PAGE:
Fiddler on the Roof on Broadway: A Blessing on Your Head, Mazel Tov!

Our first glimpse of Tevye at the Broadway Theater in the splendid revival of the much beloved 1964 musical, Fiddler on the Roof, he looks like a tourist in a red parka, much like post-Holocaust Jews scouring European towns for traces of ancestry, and life before--before pogroms and genocide drove them out. Soon this figure transforms, becoming the patriarch of a lively family in "Anatevka," Russia, a milkman in tzitzis with five daughters, a pious wife, and an ailing horse. As the musical acts go through familiar paces, from "Tradition," to "Matchmaker, Matchmaker," to "If I Were a Rich Man," it is hard to contain one's own delight in celebration of a fictive bygone world of Edenic bliss even when life is tough. But this is not just a trip down memory lane, with fresh choreography from Hofesh Shechter inspired by Jerome Robbins' original, under Bartlett Sher's expert direction, and starring Danny Burstein, the latest in the long line of Tevyes to hit Broadway.

The original book, by Joseph Stein, was based on tales from Sholem Aleichem, stories from the shtetl, folktales about stupid butchers and sly carpenters, gossipy neighbors and wise rabbis. The Broadway production draws on the lore, and on the Jewish ethos and culture, a rich source for Tevye's decision-making (on the one hand, on the other hand, and, there is no other hand), his dialogue with God (he's like a questioning Job; did you have to give me bad news on a happy day?), and plan to convince his wife Golde (the appealing Jessica Hecht) that maybe their eldest daughter's engagement to the wealthy, widower butcher Lazar Wolf was not such a good idea. For this, Tevye imagines a dream, one of the great set pieces of this production, with figures on stilts, a nightmare vision of whimsy worthy of Chagall.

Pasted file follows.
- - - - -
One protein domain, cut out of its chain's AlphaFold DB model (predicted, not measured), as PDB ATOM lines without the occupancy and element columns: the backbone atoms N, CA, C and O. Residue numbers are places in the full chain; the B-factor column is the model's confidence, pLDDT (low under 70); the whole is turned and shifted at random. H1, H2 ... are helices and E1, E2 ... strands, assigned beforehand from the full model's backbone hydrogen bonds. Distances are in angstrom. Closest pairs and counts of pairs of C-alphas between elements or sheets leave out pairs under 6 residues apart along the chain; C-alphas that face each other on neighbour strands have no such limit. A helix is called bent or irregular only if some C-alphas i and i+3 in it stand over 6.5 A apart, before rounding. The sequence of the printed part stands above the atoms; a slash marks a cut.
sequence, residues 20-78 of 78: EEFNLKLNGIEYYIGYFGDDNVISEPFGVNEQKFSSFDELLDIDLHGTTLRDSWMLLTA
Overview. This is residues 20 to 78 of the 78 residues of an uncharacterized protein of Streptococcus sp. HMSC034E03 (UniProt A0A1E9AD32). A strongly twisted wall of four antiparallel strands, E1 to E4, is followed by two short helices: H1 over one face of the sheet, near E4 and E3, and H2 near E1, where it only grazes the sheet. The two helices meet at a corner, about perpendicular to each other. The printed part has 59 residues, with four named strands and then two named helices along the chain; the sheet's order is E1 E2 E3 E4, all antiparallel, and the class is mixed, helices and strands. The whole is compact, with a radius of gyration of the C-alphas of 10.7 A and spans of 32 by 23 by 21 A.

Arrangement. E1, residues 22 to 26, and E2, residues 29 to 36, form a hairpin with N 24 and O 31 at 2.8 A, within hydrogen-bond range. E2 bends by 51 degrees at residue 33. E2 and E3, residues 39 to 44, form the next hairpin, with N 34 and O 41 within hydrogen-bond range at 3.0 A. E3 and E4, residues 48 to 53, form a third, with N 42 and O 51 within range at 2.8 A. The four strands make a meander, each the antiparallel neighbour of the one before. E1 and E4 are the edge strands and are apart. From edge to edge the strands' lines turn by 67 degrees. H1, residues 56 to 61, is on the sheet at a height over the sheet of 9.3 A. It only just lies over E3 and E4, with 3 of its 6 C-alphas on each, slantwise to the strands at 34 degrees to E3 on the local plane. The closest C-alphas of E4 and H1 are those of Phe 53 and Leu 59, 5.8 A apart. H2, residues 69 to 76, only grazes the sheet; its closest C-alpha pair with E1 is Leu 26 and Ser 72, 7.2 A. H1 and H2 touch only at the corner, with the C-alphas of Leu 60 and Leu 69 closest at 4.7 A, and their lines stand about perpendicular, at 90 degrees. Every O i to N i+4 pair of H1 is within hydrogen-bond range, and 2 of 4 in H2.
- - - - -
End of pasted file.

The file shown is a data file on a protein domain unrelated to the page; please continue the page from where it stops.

Another favorite: a duet with Tevye and Golde for "Do You Love Me?" Tradition demands: parents hire a matchmaker to arrange marriages; what are the chances that the couple will find love? So when Tevye sings these tender, romantic words to Golde, a work-weary nag, you love him more; you get the kind openness that makes this father melt to the will of his daughters. This is a family in transition. Before the forced departure for America at the play's end, done with pageantry and a nod to the America where so many were able to come, he winks toward the past even as he moves toward modernity, invoking folklore wisdom: When you are rich, no one can call you stupid. That line struck a chord for at least one current presidential hopeful.

A version of this post also appears on Gossip Central.